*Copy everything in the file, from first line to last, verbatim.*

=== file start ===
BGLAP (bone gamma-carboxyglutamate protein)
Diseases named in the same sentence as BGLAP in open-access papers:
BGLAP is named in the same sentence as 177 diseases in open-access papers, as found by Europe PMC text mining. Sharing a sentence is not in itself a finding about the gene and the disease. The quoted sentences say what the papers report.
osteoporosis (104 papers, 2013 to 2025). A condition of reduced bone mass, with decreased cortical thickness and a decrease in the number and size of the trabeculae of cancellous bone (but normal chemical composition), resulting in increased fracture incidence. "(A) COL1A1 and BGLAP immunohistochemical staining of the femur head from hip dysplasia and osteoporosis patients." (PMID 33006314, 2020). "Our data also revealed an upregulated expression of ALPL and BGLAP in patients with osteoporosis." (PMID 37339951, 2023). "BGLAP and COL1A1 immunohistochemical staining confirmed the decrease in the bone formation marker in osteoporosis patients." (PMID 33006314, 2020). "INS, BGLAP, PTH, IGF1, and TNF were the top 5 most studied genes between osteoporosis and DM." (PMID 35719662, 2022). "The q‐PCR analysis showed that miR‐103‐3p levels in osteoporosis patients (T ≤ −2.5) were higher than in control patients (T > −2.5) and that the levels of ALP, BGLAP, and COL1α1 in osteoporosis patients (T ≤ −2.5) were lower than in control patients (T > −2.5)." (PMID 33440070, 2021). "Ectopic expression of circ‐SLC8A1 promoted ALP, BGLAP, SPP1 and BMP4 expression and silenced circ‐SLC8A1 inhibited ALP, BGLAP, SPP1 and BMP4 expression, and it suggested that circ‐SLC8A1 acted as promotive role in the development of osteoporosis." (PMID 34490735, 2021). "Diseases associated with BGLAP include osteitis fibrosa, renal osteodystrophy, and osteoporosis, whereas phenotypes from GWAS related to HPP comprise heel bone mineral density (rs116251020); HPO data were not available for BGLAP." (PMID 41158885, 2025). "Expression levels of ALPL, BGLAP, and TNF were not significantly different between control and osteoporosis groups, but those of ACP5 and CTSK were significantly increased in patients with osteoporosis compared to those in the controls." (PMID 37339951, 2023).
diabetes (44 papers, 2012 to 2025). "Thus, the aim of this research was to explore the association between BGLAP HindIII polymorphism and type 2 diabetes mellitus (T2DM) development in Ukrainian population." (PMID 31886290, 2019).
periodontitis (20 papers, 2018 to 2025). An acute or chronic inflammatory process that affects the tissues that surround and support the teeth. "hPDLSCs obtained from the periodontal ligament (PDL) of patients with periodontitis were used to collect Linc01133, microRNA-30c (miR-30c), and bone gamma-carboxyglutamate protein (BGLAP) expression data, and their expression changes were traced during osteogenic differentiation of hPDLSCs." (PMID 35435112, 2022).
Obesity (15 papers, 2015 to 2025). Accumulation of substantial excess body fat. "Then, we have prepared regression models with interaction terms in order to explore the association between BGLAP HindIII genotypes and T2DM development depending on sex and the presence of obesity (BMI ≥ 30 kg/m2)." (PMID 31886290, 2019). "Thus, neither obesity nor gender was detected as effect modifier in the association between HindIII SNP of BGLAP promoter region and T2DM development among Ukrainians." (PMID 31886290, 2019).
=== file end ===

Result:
BGLAP (bone gamma-carboxyglutamate protein)
Diseases named in the same sentence as BGLAP in open-access papers:
BGLAP is named in the same sentence as 177 diseases in open-access papers, as found by Europe PMC text mining. Sharing a sentence is not in itself a finding about the gene and the disease. The quoted sentences say what the papers report.
osteoporosis (104 papers, 2013 to 2025). A condition of reduced bone mass, with decreased cortical thickness and a decrease in the number and size of the trabeculae of cancellous bone (but normal chemical composition), resulting in increased fracture incidence. "(A) COL1A1 and BGLAP immunohistochemical staining of the femur head from hip dysplasia and osteoporosis patients." (PMID 33006314, 2020). "Our data also revealed an upregulated expression of ALPL and BGLAP in patients with osteoporosis." (PMID 37339951, 2023). "BGLAP and COL1A1 immunohistochemical staining confirmed the decrease in the bone formation marker in osteoporosis patients." (PMID 33006314, 2020). "INS, BGLAP, PTH, IGF1, and TNF were the top 5 most studied genes between osteoporosis and DM." (PMID 35719662, 2022). "The q‐PCR analysis showed that miR‐103‐3p levels in osteoporosis patients (T ≤ −2.5) were higher than in control patients (T > −2.5) and that the levels of ALP, BGLAP, and COL1α1 in osteoporosis patients (T ≤ −2.5) were lower than in control patients (T > −2.5)." (PMID 33440070, 2021). "Ectopic expression of circ‐SLC8A1 promoted ALP, BGLAP, SPP1 and BMP4 expression and silenced circ‐SLC8A1 inhibited ALP, BGLAP, SPP1 and BMP4 expression, and it suggested that circ‐SLC8A1 acted as promotive role in the development of osteoporosis." (PMID 34490735, 2021). "Diseases associated with BGLAP include osteitis fibrosa, renal osteodystrophy, and osteoporosis, whereas phenotypes from GWAS related to HPP comprise heel bone mineral density (rs116251020); HPO data were not available for BGLAP." (PMID 41158885, 2025). "Expression levels of ALPL, BGLAP, and TNF were not significantly different between control and osteoporosis groups, but those of ACP5 and CTSK were significantly increased in patients with osteoporosis compared to those in the controls." (PMID 37339951, 2023).
diabetes (44 papers, 2012 to 2025). "Thus, the aim of this research was to explore the association between BGLAP HindIII polymorphism and type 2 diabetes mellitus (T2DM) development in Ukrainian population." (PMID 31886290, 2019).
periodontitis (20 papers, 2018 to 2025). An acute or chronic inflammatory process that affects the tissues that surround and support the teeth. "hPDLSCs obtained from the periodontal ligament (PDL) of patients with periodontitis were used to collect Linc01133, microRNA-30c (miR-30c), and bone gamma-carboxyglutamate protein (BGLAP) expression data, and their expression changes were traced during osteogenic differentiation of hPDLSCs." (PMID 35435112, 2022).
Obesity (15 papers, 2015 to 2025). Accumulation of substantial excess body fat. "Then, we have prepared regression models with interaction terms in order to explore the association between BGLAP HindIII genotypes and T2DM development depending on sex and the presence of obesity (BMI ≥ 30 kg/m2)." (PMID 31886290, 2019). "Thus, neither obesity nor gender was detected as effect modifier in the association between HindIII SNP of BGLAP promoter region and T2DM development among Ukrainians." (PMID 31886290, 2019).